Violet was just about to fetch the trolley to fill with fresh cups and saucers before the WVS ladies came on the ward with the tea, when Audrey rushed up to her.  Leaning into her she said in a low urgent voice, “Matron wants to see us in her office right away.”

“Why, what have we done?”

Audrey shrugged, pulled a non – plus face and held out the flat of her palms in reply.  But she was already on her way. Violet hurried after her, tucking a few escaped strands of hair into her hat, hoping that her face looked reasonable.

“I have an important job.”  Matron declared to the two girls standing before her.  “One that, I am afraid, seems to elude some people and one that will not suit everybody.  It is a job that will not be an order due to the delicate nature of it, but a job that needs doing nevertheless.”

The two girls exchanged an inquisitive and nervous glance.

Matron placed her clasped hands on her desk seeming to relax a little. Taking a small intake of breath she said, “We are in desperate need of people to help out with the German prisoners who have arrived here.”  Violet sensed the definite shift in the tone of Matron`s voice which was, a little more – subdued.  “They were picked up off the beaches during the first few hours of the invasion.”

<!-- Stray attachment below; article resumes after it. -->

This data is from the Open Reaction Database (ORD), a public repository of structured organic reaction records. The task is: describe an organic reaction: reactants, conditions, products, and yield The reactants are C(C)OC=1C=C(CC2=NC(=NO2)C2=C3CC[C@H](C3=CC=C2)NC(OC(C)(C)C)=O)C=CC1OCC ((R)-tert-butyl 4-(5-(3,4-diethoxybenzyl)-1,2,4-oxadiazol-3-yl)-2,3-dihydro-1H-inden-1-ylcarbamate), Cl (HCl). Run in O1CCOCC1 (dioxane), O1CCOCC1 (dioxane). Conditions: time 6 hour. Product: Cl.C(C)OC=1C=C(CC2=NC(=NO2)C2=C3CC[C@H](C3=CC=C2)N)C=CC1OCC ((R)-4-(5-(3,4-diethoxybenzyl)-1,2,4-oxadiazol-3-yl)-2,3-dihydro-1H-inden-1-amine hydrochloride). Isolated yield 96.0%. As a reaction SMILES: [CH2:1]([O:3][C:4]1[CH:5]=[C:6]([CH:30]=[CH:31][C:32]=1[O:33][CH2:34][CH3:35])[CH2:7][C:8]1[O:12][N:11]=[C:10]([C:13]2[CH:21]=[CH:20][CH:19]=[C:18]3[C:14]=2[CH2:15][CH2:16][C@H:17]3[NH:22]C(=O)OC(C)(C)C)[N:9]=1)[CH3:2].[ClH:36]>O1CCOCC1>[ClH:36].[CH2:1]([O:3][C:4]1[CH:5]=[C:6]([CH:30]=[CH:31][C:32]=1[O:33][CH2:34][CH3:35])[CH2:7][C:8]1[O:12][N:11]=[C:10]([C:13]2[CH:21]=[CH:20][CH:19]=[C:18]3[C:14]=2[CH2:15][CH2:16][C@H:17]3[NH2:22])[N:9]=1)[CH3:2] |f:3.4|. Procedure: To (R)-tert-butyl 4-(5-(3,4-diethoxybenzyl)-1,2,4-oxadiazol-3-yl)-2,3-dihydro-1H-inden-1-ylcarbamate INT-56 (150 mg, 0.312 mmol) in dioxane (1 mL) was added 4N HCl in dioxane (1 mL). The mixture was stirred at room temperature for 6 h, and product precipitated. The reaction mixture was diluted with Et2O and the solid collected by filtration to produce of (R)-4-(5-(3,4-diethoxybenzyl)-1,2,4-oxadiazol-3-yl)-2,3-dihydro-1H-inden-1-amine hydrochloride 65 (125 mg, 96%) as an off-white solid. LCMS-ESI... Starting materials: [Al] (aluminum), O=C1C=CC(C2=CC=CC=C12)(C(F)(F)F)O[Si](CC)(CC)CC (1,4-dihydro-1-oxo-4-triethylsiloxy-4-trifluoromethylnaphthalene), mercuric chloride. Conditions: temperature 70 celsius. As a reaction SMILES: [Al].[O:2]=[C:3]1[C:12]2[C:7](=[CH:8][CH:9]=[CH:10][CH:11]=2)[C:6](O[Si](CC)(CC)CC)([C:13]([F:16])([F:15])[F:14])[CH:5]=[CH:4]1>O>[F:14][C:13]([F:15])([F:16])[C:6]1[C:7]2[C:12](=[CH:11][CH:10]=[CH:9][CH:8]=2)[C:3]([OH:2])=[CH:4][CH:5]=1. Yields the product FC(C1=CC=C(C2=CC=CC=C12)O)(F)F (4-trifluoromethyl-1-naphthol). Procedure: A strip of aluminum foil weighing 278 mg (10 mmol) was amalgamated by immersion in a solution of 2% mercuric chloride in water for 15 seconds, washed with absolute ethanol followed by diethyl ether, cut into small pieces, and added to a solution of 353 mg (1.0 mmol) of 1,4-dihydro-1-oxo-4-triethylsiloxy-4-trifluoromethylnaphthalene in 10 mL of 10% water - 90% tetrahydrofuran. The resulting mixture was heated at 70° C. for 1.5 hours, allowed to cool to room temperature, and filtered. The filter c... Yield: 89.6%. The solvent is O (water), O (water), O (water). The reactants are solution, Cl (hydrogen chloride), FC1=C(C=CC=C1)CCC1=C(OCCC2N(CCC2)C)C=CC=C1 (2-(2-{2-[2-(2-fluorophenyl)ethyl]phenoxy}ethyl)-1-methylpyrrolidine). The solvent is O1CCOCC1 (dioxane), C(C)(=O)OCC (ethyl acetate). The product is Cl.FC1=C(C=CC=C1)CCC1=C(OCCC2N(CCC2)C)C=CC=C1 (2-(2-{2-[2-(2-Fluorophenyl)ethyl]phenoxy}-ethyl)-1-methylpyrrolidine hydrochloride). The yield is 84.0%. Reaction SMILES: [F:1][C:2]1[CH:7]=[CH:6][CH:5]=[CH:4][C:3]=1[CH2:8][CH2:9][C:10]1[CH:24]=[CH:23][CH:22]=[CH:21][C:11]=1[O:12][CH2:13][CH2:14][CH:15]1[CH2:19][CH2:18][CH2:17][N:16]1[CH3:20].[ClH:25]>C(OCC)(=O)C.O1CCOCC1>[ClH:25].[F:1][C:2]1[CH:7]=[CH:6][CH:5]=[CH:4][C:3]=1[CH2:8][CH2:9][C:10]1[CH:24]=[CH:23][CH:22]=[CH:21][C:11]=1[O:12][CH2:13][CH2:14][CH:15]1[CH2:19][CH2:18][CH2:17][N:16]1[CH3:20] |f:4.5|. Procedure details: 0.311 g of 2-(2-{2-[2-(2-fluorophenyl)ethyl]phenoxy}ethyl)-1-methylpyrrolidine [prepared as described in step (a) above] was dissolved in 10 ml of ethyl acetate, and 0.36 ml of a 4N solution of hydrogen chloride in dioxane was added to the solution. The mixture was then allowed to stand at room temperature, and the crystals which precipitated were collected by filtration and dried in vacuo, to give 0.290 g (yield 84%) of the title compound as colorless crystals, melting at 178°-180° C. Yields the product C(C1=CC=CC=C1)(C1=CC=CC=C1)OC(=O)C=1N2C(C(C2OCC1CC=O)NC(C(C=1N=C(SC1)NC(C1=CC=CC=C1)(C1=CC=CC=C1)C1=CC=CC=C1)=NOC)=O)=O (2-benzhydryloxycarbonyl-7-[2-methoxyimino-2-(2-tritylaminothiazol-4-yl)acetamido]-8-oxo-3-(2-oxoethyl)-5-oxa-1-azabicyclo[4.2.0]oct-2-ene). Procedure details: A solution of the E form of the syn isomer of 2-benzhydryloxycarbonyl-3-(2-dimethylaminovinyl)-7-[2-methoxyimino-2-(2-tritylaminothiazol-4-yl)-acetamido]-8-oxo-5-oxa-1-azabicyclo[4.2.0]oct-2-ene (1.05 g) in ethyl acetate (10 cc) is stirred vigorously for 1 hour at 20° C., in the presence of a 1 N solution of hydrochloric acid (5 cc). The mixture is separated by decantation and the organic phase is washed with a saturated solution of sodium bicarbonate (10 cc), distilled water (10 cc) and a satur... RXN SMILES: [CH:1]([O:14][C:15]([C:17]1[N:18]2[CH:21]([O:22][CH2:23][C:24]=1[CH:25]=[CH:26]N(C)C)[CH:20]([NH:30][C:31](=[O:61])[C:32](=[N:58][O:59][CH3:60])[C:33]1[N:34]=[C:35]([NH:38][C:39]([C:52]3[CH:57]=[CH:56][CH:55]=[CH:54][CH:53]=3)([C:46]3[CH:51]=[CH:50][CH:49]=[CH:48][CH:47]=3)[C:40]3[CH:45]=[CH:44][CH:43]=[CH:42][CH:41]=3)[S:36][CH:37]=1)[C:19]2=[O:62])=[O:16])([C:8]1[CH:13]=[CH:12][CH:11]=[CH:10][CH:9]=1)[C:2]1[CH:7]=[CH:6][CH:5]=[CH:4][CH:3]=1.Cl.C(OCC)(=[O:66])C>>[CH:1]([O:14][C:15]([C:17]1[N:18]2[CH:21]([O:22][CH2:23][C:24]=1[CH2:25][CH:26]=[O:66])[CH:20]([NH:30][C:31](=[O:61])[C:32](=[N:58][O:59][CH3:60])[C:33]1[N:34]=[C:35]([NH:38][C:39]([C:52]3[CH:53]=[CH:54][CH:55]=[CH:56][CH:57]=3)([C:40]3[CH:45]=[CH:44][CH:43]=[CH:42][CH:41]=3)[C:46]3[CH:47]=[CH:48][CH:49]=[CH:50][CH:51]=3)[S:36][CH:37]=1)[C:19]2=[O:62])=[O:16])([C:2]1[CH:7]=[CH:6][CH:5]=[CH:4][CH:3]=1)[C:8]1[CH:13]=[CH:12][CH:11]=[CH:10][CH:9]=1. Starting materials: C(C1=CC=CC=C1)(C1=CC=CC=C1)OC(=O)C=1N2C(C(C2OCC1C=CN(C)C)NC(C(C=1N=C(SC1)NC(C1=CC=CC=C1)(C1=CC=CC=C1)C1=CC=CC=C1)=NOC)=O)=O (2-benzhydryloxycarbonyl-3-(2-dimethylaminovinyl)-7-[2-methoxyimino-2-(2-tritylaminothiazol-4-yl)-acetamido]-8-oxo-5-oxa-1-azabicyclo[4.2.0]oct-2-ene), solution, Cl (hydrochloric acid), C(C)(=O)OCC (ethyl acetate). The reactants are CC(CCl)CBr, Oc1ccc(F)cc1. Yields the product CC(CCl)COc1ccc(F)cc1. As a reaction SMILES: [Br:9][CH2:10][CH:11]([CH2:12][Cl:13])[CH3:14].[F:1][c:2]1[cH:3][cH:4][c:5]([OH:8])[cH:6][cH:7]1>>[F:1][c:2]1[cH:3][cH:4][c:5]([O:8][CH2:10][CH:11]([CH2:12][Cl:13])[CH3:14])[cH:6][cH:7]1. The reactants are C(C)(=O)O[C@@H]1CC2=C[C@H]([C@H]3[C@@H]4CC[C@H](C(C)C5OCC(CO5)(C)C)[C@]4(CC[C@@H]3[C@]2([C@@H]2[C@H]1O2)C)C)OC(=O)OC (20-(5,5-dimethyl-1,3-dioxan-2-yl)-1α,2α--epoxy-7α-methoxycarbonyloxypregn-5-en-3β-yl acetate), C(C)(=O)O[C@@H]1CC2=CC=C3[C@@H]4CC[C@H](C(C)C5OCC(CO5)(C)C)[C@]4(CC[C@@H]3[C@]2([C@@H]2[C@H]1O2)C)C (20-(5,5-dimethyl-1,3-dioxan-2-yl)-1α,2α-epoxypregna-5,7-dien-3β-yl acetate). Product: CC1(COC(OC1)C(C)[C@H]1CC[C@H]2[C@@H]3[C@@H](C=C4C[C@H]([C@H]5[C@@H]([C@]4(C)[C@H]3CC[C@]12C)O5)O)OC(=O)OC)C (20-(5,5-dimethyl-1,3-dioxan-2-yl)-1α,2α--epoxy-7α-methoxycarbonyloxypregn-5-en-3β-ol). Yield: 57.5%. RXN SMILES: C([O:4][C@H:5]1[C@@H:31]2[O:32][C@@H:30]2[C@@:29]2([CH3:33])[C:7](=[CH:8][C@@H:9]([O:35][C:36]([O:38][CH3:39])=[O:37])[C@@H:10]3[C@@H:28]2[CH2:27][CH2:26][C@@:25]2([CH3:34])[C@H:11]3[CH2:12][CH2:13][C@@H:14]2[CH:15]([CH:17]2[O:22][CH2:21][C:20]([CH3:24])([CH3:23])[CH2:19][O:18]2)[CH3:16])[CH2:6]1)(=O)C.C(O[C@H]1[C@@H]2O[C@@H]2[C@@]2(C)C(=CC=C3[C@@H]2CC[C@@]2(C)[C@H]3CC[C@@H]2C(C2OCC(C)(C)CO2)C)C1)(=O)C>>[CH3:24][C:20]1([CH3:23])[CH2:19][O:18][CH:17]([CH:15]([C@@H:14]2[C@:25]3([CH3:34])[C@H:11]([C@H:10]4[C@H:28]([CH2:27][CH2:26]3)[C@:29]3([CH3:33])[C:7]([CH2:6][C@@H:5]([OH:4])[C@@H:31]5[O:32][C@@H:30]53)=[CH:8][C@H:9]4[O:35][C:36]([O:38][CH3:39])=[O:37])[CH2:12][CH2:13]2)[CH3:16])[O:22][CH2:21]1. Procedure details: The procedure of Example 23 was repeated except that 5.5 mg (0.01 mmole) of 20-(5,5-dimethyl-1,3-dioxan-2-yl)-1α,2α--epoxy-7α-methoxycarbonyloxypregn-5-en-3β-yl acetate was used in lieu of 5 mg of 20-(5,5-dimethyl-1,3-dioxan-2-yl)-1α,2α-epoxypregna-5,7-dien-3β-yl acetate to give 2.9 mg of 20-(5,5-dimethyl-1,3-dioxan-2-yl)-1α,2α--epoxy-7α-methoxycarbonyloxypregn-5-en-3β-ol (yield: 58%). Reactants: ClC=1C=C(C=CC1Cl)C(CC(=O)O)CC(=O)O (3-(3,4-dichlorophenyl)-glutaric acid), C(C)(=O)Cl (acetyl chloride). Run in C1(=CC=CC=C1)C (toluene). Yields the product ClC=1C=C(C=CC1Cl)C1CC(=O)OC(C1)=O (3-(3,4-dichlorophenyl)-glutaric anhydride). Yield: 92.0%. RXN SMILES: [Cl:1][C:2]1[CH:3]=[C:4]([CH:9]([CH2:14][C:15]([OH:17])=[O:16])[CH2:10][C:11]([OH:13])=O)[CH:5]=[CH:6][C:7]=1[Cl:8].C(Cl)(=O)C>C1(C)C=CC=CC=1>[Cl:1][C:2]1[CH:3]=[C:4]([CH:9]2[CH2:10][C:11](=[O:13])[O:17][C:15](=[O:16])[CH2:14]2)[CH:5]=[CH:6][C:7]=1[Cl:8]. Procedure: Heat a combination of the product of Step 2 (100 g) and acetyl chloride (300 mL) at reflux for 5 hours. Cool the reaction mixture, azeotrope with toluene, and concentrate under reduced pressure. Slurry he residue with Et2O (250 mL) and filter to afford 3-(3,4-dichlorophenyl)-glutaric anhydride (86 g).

It was Audrey who spoke first.  Sideways glancing at Violet she said quietly, “I`m game if you are.”

Violet cleared her throat.  “Well it does say in our Girl Guides oath that we should help everyone,” she said with a tremor in her voice.

But even as the words spilled out, Violet was unsure.  These were Germans for goodness sake, the very ones who may have tried to kill Jack and Gary – who could have killed Jack and Gary and could also have inflicted the terrible wounds on the poor soldiers she had been tending to.  But Matron didn`t wait for any change of mind sensing the falter in Violet`s voice.  “Excellent,”  she announced with gusto.  “Here are the necessary papers to give to the guards on the doors of the Nissan hut where the prisoners are being h…, waiting to be treated,” she quickly corrected.

Both girls dare not look at the other as they in turn took the papers from Matron`s outstretched hands.

But both girls were wondering – what the hell had they done.

 

 

The key was in the lock – Isaac managed it despite his hand dancing to imaginary tunes and a dizziness that held his innocence.  He was in – the silence and the dank starkness of nothingness hitting him.  The thing under his foot – he picked it up, but not without a battle, his boot refusing to give it up until he lashed it out in mid-air.  The brown card was held in his hand before eyes that could not focus.  “Humph!”  He discarded the card, like his life had been.  “Who cares – so you`re safe – who cares – go to hell!”

Isaac stumbled to the chair – falls into a luxury that is cold and untouched.  He is ashamed.  But there is no-one to care.  No-one to hear his shuddering sobs.  How had it come to this.  This loneliness, this emotion so stark and solid it would not leave.  But now he dithered – dithered in an eternity of love that he would not allow and when he did? Spurned – sent packing – left with this nothingness and reddening eyes and a sobbing throat that only allowed –

“Go to hell – the lot of you!”